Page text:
White House may slow immigration deportations unless Congress acts. "After meeting with Homeland Security Secretary Jeh Johnson, leaders of the Congressional Hispanic Caucus voiced confidence Wednesday that if the Republican-led House fails to undertake immigration reform this year, the administration will act by executive action. Last month, President Obama promised Latino leaders that his administration would review its deportation policy and enforce laws "more humanely." Under Obama, deportations hit the 2-million mark, often separating families. Johnson arrived for the morning meeting at the Capitol with a file full of potential immigration law changes. Latino leaders also presented their own six-page proposal of reforms, including a halt to deportations of many of the estimated 11 million immigrants who would have qualified for legal status by paying fines and learning English under a bipartisan Senate bill that has stalled in the House. An hour later, the lawmakers left saying that their concerns were understood." Brian Bennett and Lisa Mascaro in the Los Angeles Times.
Pelosi's immigration road show. "Nancy Pelosi is harnessing the same level of energy to push immigration reform that she brought to her biggest legislative achievement when she ran the House: the health care overhaul. The California Democrat does not wield the speaker’s gavel anymore, but she’s hitting the road to bring attention to immigration, which she calls her top legislative priority. In recent weeks, she’s pitched an overhaul to audiences from Miami to Los Angeles to Laredo, Texas. The Pelosi immigration road show is unfolding as the issue remains on the back burner in the Republican-controlled House. Democrats on and off Capitol Hill are frustrated that legislation has stalled and divided over the best way forward. But in an interview this week from her Capitol office, Pelosi said Democrats need to stay focused on a policy goal that she sees as more important than regaining control of the House." Seung Min Kim in Politico.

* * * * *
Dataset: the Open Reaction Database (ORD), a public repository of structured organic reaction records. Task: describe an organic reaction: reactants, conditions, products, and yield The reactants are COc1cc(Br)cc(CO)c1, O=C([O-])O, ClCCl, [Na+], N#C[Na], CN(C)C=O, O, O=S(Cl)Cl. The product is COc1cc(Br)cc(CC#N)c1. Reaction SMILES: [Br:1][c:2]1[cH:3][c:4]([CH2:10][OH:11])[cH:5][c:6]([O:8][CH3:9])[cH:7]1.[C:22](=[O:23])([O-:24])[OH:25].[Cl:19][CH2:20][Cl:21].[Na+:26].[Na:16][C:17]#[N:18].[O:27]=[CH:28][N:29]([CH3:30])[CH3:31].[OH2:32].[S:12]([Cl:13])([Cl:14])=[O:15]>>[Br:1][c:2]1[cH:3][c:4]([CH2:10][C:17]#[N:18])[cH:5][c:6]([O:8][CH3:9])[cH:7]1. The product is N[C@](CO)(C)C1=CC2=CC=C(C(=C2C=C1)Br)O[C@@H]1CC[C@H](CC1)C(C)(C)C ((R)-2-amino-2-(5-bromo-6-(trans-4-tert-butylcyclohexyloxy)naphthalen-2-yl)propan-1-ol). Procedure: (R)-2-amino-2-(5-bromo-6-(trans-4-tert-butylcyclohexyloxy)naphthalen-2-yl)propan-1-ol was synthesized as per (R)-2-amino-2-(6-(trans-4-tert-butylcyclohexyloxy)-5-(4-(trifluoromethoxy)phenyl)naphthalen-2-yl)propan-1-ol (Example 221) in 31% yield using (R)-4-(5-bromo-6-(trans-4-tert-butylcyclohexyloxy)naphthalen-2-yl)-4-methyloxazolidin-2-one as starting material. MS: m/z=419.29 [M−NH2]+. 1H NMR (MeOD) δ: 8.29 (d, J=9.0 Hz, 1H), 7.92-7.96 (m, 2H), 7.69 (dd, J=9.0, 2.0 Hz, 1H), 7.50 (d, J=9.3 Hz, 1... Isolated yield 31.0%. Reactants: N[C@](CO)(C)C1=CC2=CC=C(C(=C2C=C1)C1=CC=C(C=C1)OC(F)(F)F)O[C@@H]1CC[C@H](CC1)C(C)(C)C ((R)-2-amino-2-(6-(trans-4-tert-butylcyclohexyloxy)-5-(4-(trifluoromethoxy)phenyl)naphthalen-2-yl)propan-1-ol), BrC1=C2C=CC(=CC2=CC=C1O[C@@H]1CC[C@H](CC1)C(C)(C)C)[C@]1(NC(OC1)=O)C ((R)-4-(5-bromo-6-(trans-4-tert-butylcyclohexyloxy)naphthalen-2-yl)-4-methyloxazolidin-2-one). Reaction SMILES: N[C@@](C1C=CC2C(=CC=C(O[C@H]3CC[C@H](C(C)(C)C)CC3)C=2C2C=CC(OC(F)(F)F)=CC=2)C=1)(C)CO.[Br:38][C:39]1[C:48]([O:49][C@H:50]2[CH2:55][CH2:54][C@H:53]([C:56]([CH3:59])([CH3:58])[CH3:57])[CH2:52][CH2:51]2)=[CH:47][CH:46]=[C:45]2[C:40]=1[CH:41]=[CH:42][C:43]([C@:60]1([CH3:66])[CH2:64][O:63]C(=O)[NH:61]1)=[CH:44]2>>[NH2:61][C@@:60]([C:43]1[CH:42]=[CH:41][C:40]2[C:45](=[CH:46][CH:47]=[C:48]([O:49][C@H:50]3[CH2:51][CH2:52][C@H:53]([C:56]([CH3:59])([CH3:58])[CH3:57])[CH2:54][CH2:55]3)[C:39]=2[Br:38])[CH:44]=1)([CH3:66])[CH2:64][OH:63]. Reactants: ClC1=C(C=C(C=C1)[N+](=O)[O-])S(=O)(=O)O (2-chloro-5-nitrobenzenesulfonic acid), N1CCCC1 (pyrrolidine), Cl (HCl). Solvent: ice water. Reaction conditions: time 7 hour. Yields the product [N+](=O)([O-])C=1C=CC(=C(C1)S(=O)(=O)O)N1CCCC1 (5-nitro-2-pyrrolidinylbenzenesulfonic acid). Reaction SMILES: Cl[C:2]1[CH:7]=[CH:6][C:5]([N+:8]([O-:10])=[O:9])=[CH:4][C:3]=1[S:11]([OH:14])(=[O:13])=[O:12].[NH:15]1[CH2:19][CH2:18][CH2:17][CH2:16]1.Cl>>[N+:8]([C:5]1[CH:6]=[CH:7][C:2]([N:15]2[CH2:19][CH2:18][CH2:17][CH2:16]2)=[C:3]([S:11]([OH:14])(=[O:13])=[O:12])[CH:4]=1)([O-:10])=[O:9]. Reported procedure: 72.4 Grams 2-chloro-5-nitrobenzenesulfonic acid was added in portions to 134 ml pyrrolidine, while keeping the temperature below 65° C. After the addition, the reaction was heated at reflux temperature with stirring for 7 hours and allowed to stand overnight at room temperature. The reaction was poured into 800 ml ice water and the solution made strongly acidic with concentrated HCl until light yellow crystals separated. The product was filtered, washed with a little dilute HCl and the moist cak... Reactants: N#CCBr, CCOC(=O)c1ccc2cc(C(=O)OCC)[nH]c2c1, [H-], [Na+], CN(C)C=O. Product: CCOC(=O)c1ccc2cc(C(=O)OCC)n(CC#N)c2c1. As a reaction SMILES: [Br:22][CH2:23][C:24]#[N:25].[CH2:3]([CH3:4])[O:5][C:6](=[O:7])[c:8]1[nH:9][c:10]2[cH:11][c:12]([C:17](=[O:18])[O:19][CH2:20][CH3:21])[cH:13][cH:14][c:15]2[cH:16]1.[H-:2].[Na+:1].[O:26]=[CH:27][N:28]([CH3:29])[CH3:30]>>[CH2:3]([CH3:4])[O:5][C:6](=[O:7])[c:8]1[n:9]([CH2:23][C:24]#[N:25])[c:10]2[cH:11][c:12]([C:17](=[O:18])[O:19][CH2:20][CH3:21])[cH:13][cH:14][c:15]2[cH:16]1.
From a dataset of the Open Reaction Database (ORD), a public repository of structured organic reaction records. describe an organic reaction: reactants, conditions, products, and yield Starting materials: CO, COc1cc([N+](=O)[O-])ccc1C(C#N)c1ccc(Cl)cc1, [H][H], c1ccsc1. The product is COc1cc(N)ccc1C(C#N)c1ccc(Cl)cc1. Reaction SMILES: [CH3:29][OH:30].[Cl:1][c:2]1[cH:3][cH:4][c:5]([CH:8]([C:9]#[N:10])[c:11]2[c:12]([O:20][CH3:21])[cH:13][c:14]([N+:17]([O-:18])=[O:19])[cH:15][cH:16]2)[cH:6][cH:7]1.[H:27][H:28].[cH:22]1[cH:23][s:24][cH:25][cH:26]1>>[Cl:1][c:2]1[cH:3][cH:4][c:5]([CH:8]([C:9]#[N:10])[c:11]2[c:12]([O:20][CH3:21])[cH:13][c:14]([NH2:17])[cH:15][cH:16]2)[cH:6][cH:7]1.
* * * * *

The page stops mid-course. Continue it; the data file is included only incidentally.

Why reform advocates aren't giving up on Congress yet. Elise Foley in The Huffington Post.
Other legal reads:
Obama to mark U.S. civil rights law that paved way for presidency. Steve Holland and Thomas Ferraro in Reuters.
Obama pushes voting rights in Texas. Edward-Isaac Dovere in Politico.
After wars abroad, Obama confronts new one at home. Scott Wilson in The Washington Post.
Adorable interlude: A 2-year-old's first experience.
The big environmental problem highlighted by the search for Flight 370. Jia Lynn Yang.
What we know about how poor neighborhoods become wealthier. Emily Badger.
The top 10 Medicare billers explain why they charged $121M in one year. Jason Millman.
5 things we learned from the minutes of the Fed’s March meeting. Ylan Q. Mui.
Start saving now: Day care costs more than college in 31 states. Christopher Ingraham.
Everything you need to know about today’s unprecedented Medicare pricing data dump. Jason Millman.
Want to see how problematic Medicare pricing is? Look to ophthalmology. Max Ehrenfreund.
Why big banks have to raise $68 billion by 2018. Danielle Douglas.
Everyday low prices? Wal-Mart’s competitors can play that game too. Lydia DePillis.
Why Republicans love Obama's post office plan. Devin Leonard in Bloomberg Businessweek.
Fannie, Freddie shareholders lobby against U.S. housing reform bill. Margaret Chadbourn in Reuters.
More college students battle hunger as education and living costs rise. Tara Bahrampour in The Washington Post.
Amid Ukraine discord, U.S. resumes nuclear-security work in Russia. Douglas P. Guarino in Global Security Newswire.
GMO labeling bill would trump states. Jenny Hopkinson in Politico.